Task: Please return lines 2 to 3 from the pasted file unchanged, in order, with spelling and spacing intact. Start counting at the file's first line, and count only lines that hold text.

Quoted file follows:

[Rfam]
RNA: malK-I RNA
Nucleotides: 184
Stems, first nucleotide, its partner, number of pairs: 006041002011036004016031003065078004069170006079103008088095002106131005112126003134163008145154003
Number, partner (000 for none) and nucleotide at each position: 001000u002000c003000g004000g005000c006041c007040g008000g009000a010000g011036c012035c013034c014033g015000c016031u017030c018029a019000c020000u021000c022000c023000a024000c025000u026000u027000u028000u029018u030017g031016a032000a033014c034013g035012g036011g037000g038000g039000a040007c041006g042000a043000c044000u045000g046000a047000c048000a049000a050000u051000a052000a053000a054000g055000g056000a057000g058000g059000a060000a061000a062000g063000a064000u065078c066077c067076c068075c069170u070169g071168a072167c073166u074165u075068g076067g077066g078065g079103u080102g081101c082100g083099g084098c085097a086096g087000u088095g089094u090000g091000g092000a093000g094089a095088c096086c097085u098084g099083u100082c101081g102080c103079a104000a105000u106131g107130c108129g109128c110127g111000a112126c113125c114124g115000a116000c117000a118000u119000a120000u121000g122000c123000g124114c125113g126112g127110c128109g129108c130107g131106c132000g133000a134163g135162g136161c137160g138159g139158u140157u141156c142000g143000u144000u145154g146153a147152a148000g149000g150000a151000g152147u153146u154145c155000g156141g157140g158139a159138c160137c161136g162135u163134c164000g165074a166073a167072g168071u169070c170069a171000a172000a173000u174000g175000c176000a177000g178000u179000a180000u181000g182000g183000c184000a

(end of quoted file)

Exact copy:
RNA: malK-I RNA
Nucleotides: 184